Logan Paul’s Video Of Suicide Victim - An Unfortunate Metaphor For The Future Of YouTube

We’re only two days into 2018 and it’s already looking like a bad year for YouTube, as it emerged that superstar vlogger and Vine immigrant Logan Paul posted then removed a video containing footage of an apparent suicide victim.

If you didn’t see what happened - Logan Paul posted a video from Aokigahara forest, a notorious suicide spot at the base of Mount Fuji. While out there, they came across a dead body hanging in the tree. 

Instead of doing what many would consider normal behaviour - turning the camera off and finding the authorities - they filmed the dead body from multiple angles and continued to provide a strange commentary of their experience while in front of the corpse.

The video was quickly taken down by Logan, after receiving nearly 600,000 likes from his community, popping up on YouTube’s trending page after receiving over six million views and a whole lot of internet outrage from many people.

Don’t get it twisted from the title - this isn’t only YouTube’s fault. Walking into Japan’s suicide forest with a camera, consciously editing said footage and posting it to an audience of mostly children is sickening. Follow that with Logan’s non-apology on Twitter, claiming three key points:

  1. I’ve never made a mistake before and this is the first time (wrong)
  2. I post videos every day, you can’t blame me if one bad one slipped through the net
  3. I filmed the dead body to raise awareness for suicide prevention

He disrespected this suicide victim, the family of the victim, and people with terrible mental illnesses that drive suicidal thoughts. And for what? Attention. Make no mistake - no matter how much Logan can tell his viewers that he’s not monetising the video, or ask viewers to “like” the video if they are upset, he is a 22-year-old adult - fully aware of his actions and committed to a life permanently lived in front of a camera.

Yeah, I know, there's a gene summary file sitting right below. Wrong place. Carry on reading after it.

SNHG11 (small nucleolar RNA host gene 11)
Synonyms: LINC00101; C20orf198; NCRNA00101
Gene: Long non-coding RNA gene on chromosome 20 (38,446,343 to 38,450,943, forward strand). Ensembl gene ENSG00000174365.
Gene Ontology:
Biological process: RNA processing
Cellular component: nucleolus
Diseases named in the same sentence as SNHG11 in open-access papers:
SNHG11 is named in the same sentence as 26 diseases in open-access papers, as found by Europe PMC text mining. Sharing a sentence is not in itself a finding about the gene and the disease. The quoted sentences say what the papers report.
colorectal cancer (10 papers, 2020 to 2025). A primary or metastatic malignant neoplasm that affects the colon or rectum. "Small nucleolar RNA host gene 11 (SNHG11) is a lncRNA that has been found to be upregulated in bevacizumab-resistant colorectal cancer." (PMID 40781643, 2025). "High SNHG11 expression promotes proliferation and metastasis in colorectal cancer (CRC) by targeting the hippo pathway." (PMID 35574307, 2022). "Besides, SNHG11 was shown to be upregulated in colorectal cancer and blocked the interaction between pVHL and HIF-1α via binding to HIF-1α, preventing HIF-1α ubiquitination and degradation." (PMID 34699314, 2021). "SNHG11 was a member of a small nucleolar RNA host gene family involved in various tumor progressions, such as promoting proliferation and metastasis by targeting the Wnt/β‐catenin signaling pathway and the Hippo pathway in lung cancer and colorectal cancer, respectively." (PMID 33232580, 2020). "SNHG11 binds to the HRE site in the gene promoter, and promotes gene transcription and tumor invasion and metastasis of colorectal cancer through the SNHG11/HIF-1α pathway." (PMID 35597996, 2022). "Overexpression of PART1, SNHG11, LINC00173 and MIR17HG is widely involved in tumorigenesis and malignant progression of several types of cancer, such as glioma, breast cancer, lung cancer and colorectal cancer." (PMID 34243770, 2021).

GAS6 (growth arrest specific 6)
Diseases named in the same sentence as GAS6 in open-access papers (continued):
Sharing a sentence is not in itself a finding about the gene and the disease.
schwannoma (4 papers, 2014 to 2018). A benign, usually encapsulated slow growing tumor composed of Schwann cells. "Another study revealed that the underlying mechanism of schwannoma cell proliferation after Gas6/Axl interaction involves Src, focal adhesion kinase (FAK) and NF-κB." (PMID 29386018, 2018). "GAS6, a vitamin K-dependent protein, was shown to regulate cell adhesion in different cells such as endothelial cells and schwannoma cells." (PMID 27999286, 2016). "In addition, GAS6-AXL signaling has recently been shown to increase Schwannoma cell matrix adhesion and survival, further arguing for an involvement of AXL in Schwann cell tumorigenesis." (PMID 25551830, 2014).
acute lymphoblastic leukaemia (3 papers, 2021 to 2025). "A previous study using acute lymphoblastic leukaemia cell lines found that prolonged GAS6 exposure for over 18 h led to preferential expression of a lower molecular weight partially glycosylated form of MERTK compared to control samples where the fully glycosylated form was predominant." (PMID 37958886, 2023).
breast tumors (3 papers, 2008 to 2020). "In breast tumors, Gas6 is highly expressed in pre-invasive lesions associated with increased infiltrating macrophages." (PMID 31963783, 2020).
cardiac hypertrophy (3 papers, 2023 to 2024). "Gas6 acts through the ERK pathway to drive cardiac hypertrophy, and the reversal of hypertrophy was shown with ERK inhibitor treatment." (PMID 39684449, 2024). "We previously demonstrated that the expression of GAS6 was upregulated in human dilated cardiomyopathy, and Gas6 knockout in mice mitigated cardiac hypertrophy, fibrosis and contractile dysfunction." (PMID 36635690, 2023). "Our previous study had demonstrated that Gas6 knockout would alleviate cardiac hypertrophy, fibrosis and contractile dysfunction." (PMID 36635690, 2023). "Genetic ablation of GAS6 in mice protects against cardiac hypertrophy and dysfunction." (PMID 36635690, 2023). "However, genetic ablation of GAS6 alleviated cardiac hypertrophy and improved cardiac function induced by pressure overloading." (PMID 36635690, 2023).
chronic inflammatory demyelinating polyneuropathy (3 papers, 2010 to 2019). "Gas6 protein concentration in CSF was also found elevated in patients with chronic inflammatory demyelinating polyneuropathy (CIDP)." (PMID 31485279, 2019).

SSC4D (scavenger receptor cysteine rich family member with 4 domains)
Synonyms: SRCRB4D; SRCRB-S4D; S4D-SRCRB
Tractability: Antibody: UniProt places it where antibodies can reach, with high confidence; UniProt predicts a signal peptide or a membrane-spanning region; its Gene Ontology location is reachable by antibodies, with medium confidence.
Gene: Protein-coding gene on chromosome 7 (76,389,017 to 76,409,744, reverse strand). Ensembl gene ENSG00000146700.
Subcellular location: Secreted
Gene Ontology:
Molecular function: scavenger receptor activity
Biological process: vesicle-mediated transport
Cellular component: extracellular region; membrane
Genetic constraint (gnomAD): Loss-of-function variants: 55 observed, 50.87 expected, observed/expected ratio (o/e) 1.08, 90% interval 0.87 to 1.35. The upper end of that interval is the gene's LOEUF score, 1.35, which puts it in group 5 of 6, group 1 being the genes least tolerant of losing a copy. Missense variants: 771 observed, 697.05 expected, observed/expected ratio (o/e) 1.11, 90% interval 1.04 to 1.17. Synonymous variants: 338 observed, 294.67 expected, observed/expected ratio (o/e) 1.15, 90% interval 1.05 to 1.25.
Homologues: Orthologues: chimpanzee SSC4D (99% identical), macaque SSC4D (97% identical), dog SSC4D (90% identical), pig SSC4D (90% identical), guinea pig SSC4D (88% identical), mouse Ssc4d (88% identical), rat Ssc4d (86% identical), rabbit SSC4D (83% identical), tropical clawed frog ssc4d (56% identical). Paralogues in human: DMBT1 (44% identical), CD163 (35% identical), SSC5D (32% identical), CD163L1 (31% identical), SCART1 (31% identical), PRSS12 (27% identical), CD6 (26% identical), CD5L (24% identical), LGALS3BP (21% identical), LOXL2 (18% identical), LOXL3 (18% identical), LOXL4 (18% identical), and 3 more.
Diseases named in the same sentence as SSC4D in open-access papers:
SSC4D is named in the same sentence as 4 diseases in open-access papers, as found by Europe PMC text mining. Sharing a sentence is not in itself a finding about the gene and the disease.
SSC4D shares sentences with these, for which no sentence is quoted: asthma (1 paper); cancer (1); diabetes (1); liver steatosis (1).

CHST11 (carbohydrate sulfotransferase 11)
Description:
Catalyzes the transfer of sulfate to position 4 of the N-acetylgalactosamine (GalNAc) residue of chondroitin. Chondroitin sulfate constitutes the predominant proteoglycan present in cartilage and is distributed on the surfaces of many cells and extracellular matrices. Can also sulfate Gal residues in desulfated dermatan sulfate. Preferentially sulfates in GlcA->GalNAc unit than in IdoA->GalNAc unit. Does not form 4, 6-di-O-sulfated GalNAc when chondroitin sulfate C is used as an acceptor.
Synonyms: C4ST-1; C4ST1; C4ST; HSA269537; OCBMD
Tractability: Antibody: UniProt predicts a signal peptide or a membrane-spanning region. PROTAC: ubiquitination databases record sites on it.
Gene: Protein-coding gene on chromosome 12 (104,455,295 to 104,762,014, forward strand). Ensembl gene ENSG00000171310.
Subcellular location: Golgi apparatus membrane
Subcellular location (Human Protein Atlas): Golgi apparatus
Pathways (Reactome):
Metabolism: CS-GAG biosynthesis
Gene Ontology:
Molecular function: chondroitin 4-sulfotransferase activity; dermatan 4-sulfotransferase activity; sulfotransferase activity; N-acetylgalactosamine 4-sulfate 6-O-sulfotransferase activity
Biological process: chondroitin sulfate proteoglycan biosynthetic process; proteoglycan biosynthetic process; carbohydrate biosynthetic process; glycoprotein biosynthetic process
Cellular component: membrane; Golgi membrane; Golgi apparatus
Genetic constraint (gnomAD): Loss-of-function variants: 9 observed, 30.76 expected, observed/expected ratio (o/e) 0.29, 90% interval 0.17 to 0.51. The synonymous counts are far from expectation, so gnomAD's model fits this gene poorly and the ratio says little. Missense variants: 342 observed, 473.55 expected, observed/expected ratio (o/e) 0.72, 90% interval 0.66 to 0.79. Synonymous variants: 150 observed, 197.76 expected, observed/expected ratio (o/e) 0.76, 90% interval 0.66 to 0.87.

“Suicide is not a joke,” Logan Paul solemnly says to his audience and the dead body. Yes, to the dead body.

However, by not only allowing this content to all audiences, but handpicking it for their “trending” page, YouTube is complicit in allowing this as acceptable content until public uproar forced Logan’s hand to delete it… That’s right, not YouTube - the original creator, even though showing a dead corpse (unsurprisingly) goes against the site’s terms of service.

So what’s the fix? Well, much to the anger of you, dear reader, I don’t think Logan Paul should be banned from YouTube. He’s not sick-minded, he’s living the life of daily uploads supported by a bigger system.

The lack of time to emotionally comprehend what he and his team saw in the forest led to a woefully misguided piece of content - created in a quick turnaround purely for the sake of making the most of the YouTube.

Put simply, the system needs to change. Better policing and training of what content is acceptable is long overdue, as is obvious by advertisers leaving YouTube behind. 

In a time where mental health is finally being talked about in a serious manner across the planet, this platform really needs to put the health of their creators high on their list of priorities. Don’t encourage a life lived entirely to please a digital audience in mind by celebrating only those who post daily - otherwise, you lose quality and run the risk of more material like this being posted. (See also: the benefit of digital disconnection).

Change your ways, YouTube, as the platform is slowly but surely killing itself in the eyes of internet users everywhere.

I believe there is an incredibly exciting future for YouTube, with a slew of genuinely talented creators easily helping you procrastinate with amazing videos. Don't let them down.

If you are affected by this story in any way, or are feeling suicidal in any way, please talk to someone. In the UK, Samaritans can be contacted on 116 123. In the US, the National Suicide Prevention Lifeline is 1-800-273-8255. In Australia, the crisis support service Lifeline is 13 11 14. Other international suicide helplines can be found atwww.befrienders.org.